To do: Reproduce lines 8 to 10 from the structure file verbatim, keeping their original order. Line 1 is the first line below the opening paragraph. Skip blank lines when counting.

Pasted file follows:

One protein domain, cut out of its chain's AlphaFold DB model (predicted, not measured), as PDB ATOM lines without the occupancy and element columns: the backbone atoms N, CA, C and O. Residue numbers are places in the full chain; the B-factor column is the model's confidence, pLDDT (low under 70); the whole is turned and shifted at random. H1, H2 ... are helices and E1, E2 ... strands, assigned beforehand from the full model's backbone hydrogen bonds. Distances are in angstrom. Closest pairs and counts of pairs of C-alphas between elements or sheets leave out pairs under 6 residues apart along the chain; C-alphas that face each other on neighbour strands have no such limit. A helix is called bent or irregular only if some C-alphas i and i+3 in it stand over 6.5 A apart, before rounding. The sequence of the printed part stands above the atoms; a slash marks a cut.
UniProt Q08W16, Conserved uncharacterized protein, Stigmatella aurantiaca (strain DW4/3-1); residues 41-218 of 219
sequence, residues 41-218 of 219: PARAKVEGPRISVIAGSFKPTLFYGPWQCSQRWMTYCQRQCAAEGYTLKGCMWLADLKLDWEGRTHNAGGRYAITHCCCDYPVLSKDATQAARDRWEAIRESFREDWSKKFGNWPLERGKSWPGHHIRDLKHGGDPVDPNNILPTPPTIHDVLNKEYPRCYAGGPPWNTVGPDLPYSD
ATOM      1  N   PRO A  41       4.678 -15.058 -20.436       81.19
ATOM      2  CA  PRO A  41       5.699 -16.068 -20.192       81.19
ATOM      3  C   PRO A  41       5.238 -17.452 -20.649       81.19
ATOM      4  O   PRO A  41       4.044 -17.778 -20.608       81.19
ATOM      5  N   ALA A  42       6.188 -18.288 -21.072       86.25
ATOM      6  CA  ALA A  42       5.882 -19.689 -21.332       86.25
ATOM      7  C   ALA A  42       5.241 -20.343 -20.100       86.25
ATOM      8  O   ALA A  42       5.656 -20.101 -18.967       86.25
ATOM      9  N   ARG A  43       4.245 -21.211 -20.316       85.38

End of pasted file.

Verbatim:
ATOM      6  CA  ALA A  42       5.882 -19.689 -21.332       86.25
ATOM      7  C   ALA A  42       5.241 -20.343 -20.100       86.25
ATOM      8  O   ALA A  42       5.656 -20.101 -18.967       86.25